This book started off slow and it took me awhile to get into it. This is the first time this has happened to me in this series as they were both previously captivating starts. But this does not diminish this book because it quickly picks up and we get the story of the Antiphon and how the Light is building it and the Crimson Empress is trying to stop it from happening.

As usual with the previous books this fantasy series is just like one big mystery unfolding while we are trying to figure out wha
Jan 27, 2018 rated it it was amazing
In this, the middle volume of the Psalms of Isaak, Ken Scholes is putting some serious challenges to the reader. It's a less taxing book than its predecessor (by body count), yet it reveals both answers and more questions. The mysteries run deep. The characters rise to the occasion, and there is triumph and sorrow.

There are some terrible and beautiful moments in this book, and I eagerly look forward to the next volume.
Jan 23, 2018 rated it it was amazing
What is the antiphon? Who created the "Watcher?" Can Winters save her people from Ria? How far has the resurgence spread? Who can be trusted? LOVED this continuation of the "Psalms of Isaak." More, please!
James Hendrickson
The surprises continue

Another volume full of action and intrigue. I love this series and highly recommend it. Sigh f
ive more words
Bryan Schmidt
May 12, 2010 rated it it was amazing

When I discovered Ken Scholes' "Lamentation," it was on a TOR add inside the front cover of an issue of The Magazine of Science Fiction and Fantasy last fall. Being a man of faith, the title immediately caught my eye. But it was when I saw Orson Scott Card's recommendation that I knew I had to read it. Card called wrote: "This is the golden age of fantasy, with a dozen masters doing their best work. Then along comes Ken Scholes, with his amazing clarity, p
Melissa Hayden
Apr 16, 2010 rated it it was amazing
Shelves: fantasy
Oh, where do I start with this one. Ken has to have a metal mans memory for the wondrous things he does here. To remember all the little threads he starts, then we get to the new things created here. This book takes Fantasy to a whole new level with the old fantasy feel and mechanicals mixed in, then there are magicks in the mix and hints of gods and different worlds. This series is truly one of the most in depth mesmerizing epic fantasy reads I have been captivated by. The author is really tale ...more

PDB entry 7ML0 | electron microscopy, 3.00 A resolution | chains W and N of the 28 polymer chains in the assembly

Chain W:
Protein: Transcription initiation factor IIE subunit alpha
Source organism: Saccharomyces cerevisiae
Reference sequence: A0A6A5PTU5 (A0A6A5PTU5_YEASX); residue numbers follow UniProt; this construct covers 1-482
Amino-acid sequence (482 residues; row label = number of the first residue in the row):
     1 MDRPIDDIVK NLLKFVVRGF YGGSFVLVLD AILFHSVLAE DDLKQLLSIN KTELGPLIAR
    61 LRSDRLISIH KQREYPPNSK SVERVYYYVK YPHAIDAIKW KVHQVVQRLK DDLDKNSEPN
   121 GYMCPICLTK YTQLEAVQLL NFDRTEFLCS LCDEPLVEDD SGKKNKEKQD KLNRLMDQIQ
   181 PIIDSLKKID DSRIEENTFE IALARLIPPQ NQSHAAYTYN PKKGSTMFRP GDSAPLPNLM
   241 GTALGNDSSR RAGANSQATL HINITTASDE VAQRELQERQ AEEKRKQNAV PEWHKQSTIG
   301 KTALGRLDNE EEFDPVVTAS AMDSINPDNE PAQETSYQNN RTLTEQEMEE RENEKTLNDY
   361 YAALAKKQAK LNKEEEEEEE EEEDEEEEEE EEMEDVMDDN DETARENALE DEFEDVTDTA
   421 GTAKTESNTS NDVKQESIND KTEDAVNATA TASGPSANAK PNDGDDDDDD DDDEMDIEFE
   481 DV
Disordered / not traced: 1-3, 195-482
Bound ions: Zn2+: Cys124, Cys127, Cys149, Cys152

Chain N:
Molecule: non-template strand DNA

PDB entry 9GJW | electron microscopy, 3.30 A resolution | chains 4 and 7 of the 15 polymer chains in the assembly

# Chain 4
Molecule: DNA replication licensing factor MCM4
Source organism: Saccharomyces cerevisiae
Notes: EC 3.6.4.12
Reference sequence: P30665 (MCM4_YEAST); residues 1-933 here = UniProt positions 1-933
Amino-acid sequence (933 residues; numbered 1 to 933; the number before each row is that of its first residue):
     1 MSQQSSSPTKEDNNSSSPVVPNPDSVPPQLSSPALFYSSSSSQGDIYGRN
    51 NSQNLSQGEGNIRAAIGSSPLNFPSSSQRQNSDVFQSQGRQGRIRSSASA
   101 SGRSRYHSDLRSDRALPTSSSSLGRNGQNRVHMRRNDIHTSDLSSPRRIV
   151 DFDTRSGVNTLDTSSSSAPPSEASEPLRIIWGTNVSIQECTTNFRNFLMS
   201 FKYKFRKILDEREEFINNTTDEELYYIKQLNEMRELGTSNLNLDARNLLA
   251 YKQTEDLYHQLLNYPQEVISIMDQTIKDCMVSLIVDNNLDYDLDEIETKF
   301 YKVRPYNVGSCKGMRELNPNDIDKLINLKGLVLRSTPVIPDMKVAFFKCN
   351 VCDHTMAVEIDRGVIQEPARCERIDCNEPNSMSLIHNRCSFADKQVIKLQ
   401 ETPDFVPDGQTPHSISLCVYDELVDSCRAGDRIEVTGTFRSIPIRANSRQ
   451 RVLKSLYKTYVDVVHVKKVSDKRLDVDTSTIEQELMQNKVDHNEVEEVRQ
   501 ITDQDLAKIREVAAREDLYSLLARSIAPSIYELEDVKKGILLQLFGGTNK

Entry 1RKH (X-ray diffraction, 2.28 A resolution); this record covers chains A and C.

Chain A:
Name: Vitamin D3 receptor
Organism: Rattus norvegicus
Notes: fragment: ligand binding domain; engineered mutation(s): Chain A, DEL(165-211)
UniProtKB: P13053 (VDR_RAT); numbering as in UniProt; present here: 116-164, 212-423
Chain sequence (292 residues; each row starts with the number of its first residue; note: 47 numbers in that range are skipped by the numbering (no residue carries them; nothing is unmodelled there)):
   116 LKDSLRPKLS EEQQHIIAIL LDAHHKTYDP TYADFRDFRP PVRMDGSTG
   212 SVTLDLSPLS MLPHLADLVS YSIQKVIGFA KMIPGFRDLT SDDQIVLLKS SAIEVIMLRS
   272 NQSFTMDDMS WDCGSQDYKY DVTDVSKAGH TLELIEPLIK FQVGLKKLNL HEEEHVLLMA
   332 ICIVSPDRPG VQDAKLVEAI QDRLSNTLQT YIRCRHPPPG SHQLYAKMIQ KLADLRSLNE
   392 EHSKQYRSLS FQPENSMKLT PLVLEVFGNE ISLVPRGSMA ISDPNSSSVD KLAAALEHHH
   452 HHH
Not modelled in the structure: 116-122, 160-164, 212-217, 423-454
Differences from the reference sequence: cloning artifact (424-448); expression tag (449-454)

Aug 09, 2010 rated it it was amazing
Shelves: scifi, fantasy
Antiphon is book three of The Psalms of Isaac, a five book epic fantasy series. Wait, don’t leave if you haven’t read the first two books. It’s not entirely necessary to have read them to enjoy this volume, although I recommend doing so. The author takes care to refresh our memories of events that happened in the first two books and provide explanations for those who pick up the series with Antiphon, but the level of understanding and satisfaction will be enhanced with the detail in the first tw ...more
Algernon (Darth Anyan)
Feb 12, 2012 rated it liked it
Shelves: 2012
[7/10] I'm still interested in finding out how the Psalms of Isaac epic ends, but I struggled with this third volume. I'm impressed by the scale of conflict and the skill of the author in keeping track of plot twist after plot twist, but some of the thrill from following the fate of Neb and Winters, Rudolfo and Jin Li Tan is gone. I'm trying to identify what elements of the story are responsible for pulling me out of the mood and why I've become emotionally uninvolved in the fate of the main cha ...more